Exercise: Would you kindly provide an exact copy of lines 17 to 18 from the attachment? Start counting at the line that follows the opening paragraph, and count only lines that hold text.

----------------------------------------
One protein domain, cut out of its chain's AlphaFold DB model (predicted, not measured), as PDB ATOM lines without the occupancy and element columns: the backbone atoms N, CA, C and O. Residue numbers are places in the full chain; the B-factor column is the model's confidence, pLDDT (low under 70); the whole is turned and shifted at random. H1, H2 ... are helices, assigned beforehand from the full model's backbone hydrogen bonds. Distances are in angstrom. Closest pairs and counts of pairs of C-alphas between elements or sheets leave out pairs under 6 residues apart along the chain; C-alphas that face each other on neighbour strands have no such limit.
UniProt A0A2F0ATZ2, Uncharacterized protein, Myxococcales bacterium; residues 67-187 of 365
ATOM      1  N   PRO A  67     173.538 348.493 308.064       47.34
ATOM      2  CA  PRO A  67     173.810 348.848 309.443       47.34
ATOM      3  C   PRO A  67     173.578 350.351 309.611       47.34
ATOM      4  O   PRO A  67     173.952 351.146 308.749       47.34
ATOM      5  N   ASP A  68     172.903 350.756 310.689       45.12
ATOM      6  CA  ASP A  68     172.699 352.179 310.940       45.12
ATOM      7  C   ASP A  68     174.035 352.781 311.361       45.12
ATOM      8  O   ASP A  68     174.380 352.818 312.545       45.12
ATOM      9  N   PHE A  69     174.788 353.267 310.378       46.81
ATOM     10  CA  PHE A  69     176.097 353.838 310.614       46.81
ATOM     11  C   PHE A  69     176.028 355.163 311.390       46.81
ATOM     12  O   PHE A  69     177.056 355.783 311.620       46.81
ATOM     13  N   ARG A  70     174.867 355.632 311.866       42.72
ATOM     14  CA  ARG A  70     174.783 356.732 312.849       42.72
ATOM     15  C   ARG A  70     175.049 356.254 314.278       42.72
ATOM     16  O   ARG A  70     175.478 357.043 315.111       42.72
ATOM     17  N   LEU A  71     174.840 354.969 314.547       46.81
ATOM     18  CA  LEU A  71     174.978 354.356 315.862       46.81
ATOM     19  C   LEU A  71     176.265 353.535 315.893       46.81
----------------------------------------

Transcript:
ATOM     16  O   ARG A  70     175.478 357.043 315.111       42.72
ATOM     17  N   LEU A  71     174.840 354.969 314.547       46.81